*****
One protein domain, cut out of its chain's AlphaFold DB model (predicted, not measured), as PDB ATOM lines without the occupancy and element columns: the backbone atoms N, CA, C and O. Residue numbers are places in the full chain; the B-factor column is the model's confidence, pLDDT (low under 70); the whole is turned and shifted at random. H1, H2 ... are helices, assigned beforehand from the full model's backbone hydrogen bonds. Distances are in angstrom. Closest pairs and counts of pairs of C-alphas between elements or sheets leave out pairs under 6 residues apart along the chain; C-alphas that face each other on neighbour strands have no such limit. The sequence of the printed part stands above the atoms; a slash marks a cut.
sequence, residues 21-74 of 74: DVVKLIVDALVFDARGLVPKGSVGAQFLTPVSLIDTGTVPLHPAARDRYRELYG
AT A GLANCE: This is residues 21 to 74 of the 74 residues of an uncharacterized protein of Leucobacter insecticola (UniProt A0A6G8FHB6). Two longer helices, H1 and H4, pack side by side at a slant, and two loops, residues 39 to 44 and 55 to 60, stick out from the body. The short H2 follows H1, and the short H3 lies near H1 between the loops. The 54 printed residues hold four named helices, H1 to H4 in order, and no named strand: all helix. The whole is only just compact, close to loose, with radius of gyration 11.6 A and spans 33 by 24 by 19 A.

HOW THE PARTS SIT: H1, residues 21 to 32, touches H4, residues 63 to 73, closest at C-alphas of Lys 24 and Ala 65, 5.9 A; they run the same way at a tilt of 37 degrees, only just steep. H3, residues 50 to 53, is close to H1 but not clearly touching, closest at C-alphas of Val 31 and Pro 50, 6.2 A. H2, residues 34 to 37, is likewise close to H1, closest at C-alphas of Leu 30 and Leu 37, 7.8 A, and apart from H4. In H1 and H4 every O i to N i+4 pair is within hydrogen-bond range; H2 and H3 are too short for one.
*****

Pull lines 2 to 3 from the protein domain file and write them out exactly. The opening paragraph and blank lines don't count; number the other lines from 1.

AT A GLANCE: This is residues 21 to 74 of the 74 residues of an uncharacterized protein of Leucobacter insecticola (UniProt A0A6G8FHB6). Two longer helices, H1 and H4, pack side by side at a slant, and two loops, residues 39 to 44 and 55 to 60, stick out from the body. The short H2 follows H1, and the short H3 lies near H1 between the loops. The 54 printed residues hold four named helices, H1 to H4 in order, and no named strand: all helix. The whole is only just compact, close to loose, with radius of gyration 11.6 A and spans 33 by 24 by 19 A.

HOW THE PARTS SIT: H1, residues 21 to 32, touches H4, residues 63 to 73, closest at C-alphas of Lys 24 and Ala 65, 5.9 A; they run the same way at a tilt of 37 degrees, only just steep. H3, residues 50 to 53, is close to H1 but not clearly touching, closest at C-alphas of Val 31 and Pro 50, 6.2 A. H2, residues 34 to 37, is likewise close to H1, closest at C-alphas of Leu 30 and Leu 37, 7.8 A, and apart from H4. In H1 and H4 every O i to N i+4 pair is within hydrogen-bond range; H2 and H3 are too short for one.